Yosemite National Park Superintendent Don Neubacher, under intense criticism and scrutiny over allegations of gender bias and sexual harassment at the park, abruptly announced his resignation Wednesday.
In an email to park employees Wednesday evening, Neubacher said he met earlier that day with the National Park Service’s regional director, Laura Joss, in which “it was determined that new leadership was needed at Yosemite National Park.”
“I was offered a detail in Denver as a senior adviser” to Park Service deputy director Michael Reynolds, Neubacher added. But “since my home is in California, I have opted to retire effective Nov. 1. … I will be on leave effective immediately.”
“I regret leaving at this time, but want to do what’s best for Yosemite National Park,” he added.
Never miss a local story.
Neubacher’s 37-year career with the Park Service has included stints at San Francisco’s Presidio, Point Reyes National Seashore and Glacier Bay National Park before he became Yosemite’s superintendent six years ago.
I regret leaving at this time, but want to do what’s best for Yosemite National Park.
Park superintendent Don Neubacher
Neubacher was unavailable Thursday to discuss his resignation, which comes amid an investigation by the Interior Department into employee complaints about the work environment fostered under his leadership.
“In order to preserve the integrity of the ongoing investigation into allegations of a hostile work environment at Yosemite National Park, the National Park Service acted to move Don Neubacher from his role as superintendent,” said Andrew Muñoz, a spokesman for the Park Service’s Pacific West Region in San Francisco. He added that the Park Service accepted Neubacher’s resignation on Thursday, effective Nov. 1.
“The investigation is ongoing, and there are not yet any findings or conclusions relating to the allegations,” Muñoz said.
When The Bee asked Muñoz for the chance to talk to Neubacher, he said in an email reply: “Mr. Neubacher is currently on leave until his retirement date. So he is not available for an interview.”
Earlier this week, days after a contentious congressional oversight hearing that included harsh criticism of his leadership, Neubacher sent an email to park employees apologizing over “serious staff concerns.”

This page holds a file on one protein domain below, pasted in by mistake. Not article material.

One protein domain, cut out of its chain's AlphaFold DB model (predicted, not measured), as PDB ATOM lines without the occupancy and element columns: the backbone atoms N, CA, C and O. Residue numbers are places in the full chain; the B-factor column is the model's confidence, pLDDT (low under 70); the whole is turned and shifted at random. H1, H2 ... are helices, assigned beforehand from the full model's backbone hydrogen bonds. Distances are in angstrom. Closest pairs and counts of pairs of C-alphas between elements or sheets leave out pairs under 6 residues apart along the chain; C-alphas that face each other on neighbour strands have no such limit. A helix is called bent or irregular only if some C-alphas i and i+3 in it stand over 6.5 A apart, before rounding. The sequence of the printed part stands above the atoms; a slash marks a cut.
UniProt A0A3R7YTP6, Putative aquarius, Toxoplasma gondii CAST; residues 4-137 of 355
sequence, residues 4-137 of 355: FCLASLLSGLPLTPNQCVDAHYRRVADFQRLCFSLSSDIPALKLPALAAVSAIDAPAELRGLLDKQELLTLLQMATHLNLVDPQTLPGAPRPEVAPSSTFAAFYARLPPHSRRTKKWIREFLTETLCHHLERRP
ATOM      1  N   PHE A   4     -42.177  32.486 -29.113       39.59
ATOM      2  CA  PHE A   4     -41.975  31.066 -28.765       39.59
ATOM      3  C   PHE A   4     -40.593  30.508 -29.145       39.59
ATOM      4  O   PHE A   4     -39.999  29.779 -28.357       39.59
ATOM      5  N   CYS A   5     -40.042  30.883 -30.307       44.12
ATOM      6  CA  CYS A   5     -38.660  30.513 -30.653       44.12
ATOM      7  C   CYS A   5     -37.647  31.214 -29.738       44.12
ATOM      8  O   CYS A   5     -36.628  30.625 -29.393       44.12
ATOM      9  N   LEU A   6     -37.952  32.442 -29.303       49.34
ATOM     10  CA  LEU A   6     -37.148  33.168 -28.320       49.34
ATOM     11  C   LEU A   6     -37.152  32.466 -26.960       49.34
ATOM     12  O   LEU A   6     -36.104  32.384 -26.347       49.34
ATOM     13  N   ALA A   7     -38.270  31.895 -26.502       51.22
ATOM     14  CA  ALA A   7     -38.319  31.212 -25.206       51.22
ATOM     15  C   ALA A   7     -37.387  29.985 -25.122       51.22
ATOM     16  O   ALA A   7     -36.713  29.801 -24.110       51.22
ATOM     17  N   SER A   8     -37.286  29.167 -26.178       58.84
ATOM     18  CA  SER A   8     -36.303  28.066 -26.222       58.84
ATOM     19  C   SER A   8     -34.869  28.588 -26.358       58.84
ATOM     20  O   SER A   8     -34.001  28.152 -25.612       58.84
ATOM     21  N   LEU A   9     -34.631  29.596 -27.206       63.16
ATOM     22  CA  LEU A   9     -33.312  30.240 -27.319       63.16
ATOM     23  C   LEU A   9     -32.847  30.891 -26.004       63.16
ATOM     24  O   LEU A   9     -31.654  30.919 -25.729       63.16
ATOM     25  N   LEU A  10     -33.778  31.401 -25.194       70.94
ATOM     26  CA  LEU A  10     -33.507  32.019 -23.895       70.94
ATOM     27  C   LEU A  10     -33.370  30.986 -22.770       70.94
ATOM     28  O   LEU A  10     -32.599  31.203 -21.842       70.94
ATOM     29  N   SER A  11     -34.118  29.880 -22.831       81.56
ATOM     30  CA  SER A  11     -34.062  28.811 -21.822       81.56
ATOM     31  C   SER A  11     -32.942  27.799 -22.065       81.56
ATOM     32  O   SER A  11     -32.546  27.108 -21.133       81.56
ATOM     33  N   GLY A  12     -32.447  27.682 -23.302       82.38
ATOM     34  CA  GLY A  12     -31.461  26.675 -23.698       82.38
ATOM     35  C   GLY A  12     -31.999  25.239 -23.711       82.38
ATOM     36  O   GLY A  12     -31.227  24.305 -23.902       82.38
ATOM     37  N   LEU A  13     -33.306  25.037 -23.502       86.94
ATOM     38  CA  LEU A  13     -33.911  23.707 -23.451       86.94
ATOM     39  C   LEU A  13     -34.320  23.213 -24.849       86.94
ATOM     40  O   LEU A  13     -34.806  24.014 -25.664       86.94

During the Sept. 23 hearing before the House Oversight and Government Reform Committee, the park’s fire/aviation management chief Kelly Martin testified that she had both witnessed and endured repeated instances of “bullying, gender bias and favoritism” in her 10 years at Yosemite. “People do fear they aren’t safe bringing issues to management,” she told the committee.
Martin did not return calls from The Bee seeking comment on Neubacher’s resignation.
In order to preserve the integrity of the ongoing investigation into allegations of a hostile work environment at Yosemite National Park, the National Park Service acted to move Don Neubacher from his role as superintendent.
Andrew Muños, spokesman for the Park Service’s Pacific West Region
Supported gateway communities
Rhonda Salisbury, CEO of Visit Yosemite/Madera County, a tourism promotion agency based in Oakhurst, said she’s had a “great working relationship” with Neubacher during his tenure as superintendent. “We’ve been through hard times like the Merced River plan and amazing times like the park’s anniversaries,” Salisbury said. “We’ve always been able to talk through any issues we had. I felt like he respected the opinions of the gateway communities.”
In 2014, Yosemite celebrated the 150th anniversary of President Lincoln’s Yosemite Grant Act. In 2015 came the park’s formal 125th anniversary. Earlier this year, the park hosted President Barack Obama as part of a celebration of the National Park Service’s 100th anniversary.
Rep. Jason Chaffetz, a Utah Republican who chairs the House oversight committee, told The Associated Press on Wednesday – before Neubacher announced his resignation – that he was concerned about a “corrosive culture” that tolerates sexual harassment within the Park Service and has been allowed to persist for too long. Chaffetz and other lawmakers have said problems at Yosemite are exacerbated because Neubacher’s wife, Patricia Neubacher, is deputy director of the Park Service’s Pacific region, which includes Yosemite.
Salisbury said she wasn’t familiar enough with the concerns of Park Service employees to offer a comment. “I don’t want to disregard what employees have experienced,” she said. But, Salisbury added, “I’m going to miss working with him.”
Linda Mazzu, Yosemite’s chief of resource management and science, will be the park’s interim acting superintendent in the short term, according to Joss’ email to employees. Woody Smeck, the superintendent at Sequoia and Kings Canyon National Parks, will take on the duties of acting superintendent at Yosemite, starting on Oct. 17.
Muñoz said no schedule has been determined for appointing a permanent replacement for Neubacher.
But Salisbury was heartened to learn that Mazzu and Smeck will be taking the reins of the park on at least an interim basis. Smeck previously served for over a year as Yosemite’s deputy superintendent before he was promoted to the top spot at Sequoia/Kings Canyon in 2013.
“That’s good news,” Salisbury said of the interim and acting appointments. “I worked with Linda during the development of the Merced River plan and for the anniversaries, and in our gateway (community) partner meetings.”
Salisbury also recalled that Smeck was “wonderful to work with” during his time as deputy superintendent at Yosemite. “He’s very open to discussions with everyone, and I appreciate that,” she said.